Gilao says the police presence in the community has been "very poor. We have been asking and always advocating that we need more preventative programs and a police presence in our neighbourhood."
He says the community "has been very hurt" by media references to "Somali gangs and drug dealers. Our children are born here. They are not Somali. They're Canadian. Those children have the same rights as any other Canadians. We have earned [the right] to be [called] Canadians."
It was all reminiscent of the force's PR effort last summer, loosely dubbed the Summer of the Gun part two, when reporters were summoned to 23 to take in the most shining example of community policing - the Cool Tool School program. Back then, local kids were taken through some basics in the art of drywalling for the peering television cameras. The mayor's mother and brother Doug were on hand to show some love.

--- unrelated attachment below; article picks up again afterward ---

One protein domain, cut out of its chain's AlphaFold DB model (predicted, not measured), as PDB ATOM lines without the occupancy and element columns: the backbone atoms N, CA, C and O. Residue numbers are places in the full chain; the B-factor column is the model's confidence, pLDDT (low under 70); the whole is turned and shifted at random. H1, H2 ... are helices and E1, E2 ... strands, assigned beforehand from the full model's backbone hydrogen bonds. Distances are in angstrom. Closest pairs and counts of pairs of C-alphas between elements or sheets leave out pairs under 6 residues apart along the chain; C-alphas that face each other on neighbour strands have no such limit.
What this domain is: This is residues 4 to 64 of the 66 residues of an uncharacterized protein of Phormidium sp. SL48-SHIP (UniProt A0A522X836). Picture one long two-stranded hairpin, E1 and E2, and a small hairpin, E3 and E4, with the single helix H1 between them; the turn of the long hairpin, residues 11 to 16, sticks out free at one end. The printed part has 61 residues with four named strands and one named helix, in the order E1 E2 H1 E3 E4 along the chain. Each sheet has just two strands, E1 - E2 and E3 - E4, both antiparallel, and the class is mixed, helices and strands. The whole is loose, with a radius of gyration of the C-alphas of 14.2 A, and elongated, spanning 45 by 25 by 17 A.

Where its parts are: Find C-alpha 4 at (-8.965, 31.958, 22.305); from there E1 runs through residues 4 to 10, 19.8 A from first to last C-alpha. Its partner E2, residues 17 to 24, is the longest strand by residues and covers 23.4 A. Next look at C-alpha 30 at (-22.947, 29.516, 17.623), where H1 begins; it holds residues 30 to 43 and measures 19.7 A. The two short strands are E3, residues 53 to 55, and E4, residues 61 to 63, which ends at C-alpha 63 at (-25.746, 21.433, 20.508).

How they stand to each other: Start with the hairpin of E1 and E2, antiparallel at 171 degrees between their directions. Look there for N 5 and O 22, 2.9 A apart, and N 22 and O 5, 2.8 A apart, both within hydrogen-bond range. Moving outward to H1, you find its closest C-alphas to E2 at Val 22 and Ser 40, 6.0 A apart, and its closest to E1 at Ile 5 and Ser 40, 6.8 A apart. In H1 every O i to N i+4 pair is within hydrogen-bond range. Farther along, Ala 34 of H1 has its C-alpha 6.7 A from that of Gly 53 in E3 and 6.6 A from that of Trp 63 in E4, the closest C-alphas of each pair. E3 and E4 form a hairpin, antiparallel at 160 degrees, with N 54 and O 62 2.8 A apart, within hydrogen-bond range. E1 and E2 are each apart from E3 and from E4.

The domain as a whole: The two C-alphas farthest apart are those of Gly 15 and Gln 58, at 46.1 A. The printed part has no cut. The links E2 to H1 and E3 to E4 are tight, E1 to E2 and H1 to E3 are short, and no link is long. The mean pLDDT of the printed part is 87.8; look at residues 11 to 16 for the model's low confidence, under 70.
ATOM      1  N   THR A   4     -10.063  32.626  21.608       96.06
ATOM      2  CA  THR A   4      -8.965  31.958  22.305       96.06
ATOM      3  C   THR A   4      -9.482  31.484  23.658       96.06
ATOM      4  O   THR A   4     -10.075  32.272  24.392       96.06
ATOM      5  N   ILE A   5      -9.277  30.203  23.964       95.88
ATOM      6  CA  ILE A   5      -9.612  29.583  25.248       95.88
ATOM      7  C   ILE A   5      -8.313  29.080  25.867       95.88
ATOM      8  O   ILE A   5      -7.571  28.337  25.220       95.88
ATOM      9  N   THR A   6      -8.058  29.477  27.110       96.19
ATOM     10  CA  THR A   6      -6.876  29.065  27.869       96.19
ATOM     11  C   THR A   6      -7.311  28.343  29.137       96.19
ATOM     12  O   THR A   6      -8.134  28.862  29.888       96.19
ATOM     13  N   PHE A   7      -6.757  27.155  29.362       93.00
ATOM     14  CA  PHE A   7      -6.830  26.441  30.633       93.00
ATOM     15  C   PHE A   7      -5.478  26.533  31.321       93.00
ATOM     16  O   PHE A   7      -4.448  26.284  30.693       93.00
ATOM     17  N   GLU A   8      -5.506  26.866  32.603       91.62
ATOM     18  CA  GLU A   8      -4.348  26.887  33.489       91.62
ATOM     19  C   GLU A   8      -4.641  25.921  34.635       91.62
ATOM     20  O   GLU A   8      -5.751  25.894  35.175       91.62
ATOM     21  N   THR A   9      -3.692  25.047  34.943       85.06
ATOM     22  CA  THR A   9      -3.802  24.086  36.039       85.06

The media throng was kept occupied this time around with the cache of guns from the Project Traveller haul, shoebox-size bricks of cash ($572K in total) and a helpful officer from Guns and Gangs who posed for photos with the hardware.
Still, there was no getting around the stink hanging in the air from the raids' link to the mayor's crack-related problems, and Chief Bill Blair's back-flips to avoid answering those questions directly.
On that front there were more revelations to suggest the flames from the ring of fire encircling the mayor are getting higher and hotter.